defense against Israeli assault that otherwise cannot be handled by the Army.
Israel’s constant threat, provocation and military incursions along with its
continuous detention of Lebanese prisoners and occupation of the Lebanese Shebaa
farms are specific examples often cited in justification of Hezbollah’s arms. To
address these concerns, a viable national defense strategy must top the
priorities of any dialogue. This strategy must rebuild confidence
between the Resistance Movement and the state, concentrate the war decision in
the hands of the central government, restore coordination between legitimate
armed forces, maintain readiness for self defense and assimilate Lebanese
resistance fighters under an exclusive national banner.
Any serious dialogue over Hezbollah’s arms must consider the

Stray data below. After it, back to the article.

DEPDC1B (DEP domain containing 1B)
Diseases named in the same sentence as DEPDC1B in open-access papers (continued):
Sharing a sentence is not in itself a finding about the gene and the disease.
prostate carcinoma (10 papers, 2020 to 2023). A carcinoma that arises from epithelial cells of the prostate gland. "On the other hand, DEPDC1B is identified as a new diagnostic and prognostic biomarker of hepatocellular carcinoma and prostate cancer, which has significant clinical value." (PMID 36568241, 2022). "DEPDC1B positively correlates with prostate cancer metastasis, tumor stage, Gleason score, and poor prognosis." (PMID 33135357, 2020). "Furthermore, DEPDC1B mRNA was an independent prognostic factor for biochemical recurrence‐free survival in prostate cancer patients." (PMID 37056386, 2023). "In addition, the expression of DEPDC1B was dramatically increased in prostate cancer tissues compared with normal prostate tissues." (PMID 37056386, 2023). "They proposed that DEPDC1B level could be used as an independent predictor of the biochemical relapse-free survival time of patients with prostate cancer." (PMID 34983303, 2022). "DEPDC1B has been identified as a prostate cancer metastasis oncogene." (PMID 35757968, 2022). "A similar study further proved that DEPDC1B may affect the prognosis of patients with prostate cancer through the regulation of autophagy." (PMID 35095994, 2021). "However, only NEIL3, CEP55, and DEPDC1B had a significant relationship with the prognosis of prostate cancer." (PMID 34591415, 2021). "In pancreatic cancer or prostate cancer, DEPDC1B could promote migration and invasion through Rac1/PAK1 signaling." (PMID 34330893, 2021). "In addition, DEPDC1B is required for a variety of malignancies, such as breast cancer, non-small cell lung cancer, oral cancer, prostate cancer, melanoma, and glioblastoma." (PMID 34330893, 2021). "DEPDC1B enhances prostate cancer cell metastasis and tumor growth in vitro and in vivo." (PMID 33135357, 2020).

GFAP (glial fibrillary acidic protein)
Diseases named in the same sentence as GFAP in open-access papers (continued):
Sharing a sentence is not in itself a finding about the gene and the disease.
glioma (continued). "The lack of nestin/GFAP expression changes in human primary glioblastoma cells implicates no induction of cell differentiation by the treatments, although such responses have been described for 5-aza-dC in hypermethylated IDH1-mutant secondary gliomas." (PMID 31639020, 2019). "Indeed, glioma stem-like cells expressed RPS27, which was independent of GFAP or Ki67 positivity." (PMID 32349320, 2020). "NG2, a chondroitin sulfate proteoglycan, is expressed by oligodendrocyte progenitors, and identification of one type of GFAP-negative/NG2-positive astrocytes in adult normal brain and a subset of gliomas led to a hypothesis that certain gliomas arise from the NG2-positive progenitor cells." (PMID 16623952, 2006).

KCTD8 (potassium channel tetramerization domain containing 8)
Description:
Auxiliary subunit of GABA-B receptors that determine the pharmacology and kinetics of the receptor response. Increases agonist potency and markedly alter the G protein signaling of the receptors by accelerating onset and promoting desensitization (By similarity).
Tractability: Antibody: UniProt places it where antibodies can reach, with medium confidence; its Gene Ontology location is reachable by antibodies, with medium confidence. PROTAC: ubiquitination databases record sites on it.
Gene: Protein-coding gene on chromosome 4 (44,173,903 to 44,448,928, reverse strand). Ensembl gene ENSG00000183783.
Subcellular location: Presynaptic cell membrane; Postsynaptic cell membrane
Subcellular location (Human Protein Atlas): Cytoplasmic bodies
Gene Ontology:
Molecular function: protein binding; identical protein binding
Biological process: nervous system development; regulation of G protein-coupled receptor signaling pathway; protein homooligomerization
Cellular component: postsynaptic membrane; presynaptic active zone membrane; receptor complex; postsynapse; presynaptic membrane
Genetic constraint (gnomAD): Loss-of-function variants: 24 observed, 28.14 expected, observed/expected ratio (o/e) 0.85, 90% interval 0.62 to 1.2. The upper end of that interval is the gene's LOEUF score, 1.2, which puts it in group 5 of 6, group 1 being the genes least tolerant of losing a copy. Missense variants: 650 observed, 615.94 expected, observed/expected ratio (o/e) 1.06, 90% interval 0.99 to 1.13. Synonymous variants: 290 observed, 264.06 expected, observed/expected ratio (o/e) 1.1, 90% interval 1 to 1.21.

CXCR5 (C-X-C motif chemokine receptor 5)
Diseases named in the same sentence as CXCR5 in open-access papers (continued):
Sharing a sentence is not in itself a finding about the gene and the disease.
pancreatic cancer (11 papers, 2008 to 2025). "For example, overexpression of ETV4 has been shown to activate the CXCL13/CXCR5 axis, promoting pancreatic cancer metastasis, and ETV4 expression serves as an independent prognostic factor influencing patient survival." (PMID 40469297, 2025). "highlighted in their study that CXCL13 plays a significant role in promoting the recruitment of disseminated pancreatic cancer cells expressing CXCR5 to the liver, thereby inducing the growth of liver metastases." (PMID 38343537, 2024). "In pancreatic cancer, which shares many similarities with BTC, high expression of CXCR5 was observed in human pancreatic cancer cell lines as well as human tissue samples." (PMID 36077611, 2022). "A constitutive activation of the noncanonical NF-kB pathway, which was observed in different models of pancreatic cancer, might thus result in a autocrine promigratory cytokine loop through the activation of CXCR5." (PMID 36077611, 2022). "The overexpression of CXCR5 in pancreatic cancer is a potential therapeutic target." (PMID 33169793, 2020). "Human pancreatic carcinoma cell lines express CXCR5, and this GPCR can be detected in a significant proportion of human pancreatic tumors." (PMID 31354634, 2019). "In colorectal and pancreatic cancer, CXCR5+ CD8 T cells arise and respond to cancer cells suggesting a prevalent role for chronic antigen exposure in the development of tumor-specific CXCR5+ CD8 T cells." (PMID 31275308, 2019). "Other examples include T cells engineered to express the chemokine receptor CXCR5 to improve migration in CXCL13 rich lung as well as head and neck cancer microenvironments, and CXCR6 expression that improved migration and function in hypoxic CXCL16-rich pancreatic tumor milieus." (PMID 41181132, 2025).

status of the armistice with Israel and engage in an open and free debate on the
best strategy to resume peace negotiations between an independent
Lebanon and the state of Israel. Unless and until the state of war with Israel
has ended, and the Lebanese citizens feel secure from any Israeli threats to
their safety, there will always be claims of legitimate resistance and the need
for arms. The traditional government line and the rhetoric adopted by the
current cabinet that Lebanon will be the last Arab state to negotiate peace with
Israel is strategically amiss and does not serve our national interest.
Finally, we call upon all Lebanese to join our call to:
1) Pledge not to resort to violence to leverage political position.
2) Avoid sectarian and confessional overtones in political rhetoric.
3) Abide by the constitution and stand for the constitutional institutions even
in the quest for change.
4) Work together on defining a list of national priorities that ensure for the
citizens of Lebanon peace, security and prosperity.